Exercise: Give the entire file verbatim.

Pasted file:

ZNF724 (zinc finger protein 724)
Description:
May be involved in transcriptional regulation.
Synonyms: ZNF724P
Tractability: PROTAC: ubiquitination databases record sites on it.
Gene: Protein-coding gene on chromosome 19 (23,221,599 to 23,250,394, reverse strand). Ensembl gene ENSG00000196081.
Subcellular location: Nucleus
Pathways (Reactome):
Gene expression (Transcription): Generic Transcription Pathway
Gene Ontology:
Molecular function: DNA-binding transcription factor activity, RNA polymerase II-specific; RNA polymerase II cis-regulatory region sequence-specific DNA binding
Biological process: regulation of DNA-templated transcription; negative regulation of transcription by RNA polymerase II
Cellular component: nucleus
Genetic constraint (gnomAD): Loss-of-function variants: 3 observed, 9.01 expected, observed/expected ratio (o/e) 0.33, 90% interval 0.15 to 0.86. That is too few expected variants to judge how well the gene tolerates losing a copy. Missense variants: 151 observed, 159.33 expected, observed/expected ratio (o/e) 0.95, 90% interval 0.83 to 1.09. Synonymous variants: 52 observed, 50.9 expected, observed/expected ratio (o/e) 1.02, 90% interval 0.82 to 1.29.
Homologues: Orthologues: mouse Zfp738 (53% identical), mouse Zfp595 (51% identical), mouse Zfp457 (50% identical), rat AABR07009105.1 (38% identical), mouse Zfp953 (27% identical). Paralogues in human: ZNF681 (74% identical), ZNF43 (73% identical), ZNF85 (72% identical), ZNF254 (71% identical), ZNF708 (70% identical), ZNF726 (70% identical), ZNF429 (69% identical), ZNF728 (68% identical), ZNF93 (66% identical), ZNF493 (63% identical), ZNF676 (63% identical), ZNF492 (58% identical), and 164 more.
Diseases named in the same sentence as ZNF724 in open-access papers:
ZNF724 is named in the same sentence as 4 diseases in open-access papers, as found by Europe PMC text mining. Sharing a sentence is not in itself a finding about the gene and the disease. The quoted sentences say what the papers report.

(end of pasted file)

ZNF724 (zinc finger protein 724)
Description:
May be involved in transcriptional regulation.
Synonyms: ZNF724P
Tractability: PROTAC: ubiquitination databases record sites on it.
Gene: Protein-coding gene on chromosome 19 (23,221,599 to 23,250,394, reverse strand). Ensembl gene ENSG00000196081.
Subcellular location: Nucleus
Pathways (Reactome):
Gene expression (Transcription): Generic Transcription Pathway
Gene Ontology:
Molecular function: DNA-binding transcription factor activity, RNA polymerase II-specific; RNA polymerase II cis-regulatory region sequence-specific DNA binding
Biological process: regulation of DNA-templated transcription; negative regulation of transcription by RNA polymerase II
Cellular component: nucleus
Genetic constraint (gnomAD): Loss-of-function variants: 3 observed, 9.01 expected, observed/expected ratio (o/e) 0.33, 90% interval 0.15 to 0.86. That is too few expected variants to judge how well the gene tolerates losing a copy. Missense variants: 151 observed, 159.33 expected, observed/expected ratio (o/e) 0.95, 90% interval 0.83 to 1.09. Synonymous variants: 52 observed, 50.9 expected, observed/expected ratio (o/e) 1.02, 90% interval 0.82 to 1.29.
Homologues: Orthologues: mouse Zfp738 (53% identical), mouse Zfp595 (51% identical), mouse Zfp457 (50% identical), rat AABR07009105.1 (38% identical), mouse Zfp953 (27% identical). Paralogues in human: ZNF681 (74% identical), ZNF43 (73% identical), ZNF85 (72% identical), ZNF254 (71% identical), ZNF708 (70% identical), ZNF726 (70% identical), ZNF429 (69% identical), ZNF728 (68% identical), ZNF93 (66% identical), ZNF493 (63% identical), ZNF676 (63% identical), ZNF492 (58% identical), and 164 more.
Diseases named in the same sentence as ZNF724 in open-access papers:
ZNF724 is named in the same sentence as 4 diseases in open-access papers, as found by Europe PMC text mining. Sharing a sentence is not in itself a finding about the gene and the disease. The quoted sentences say what the papers report.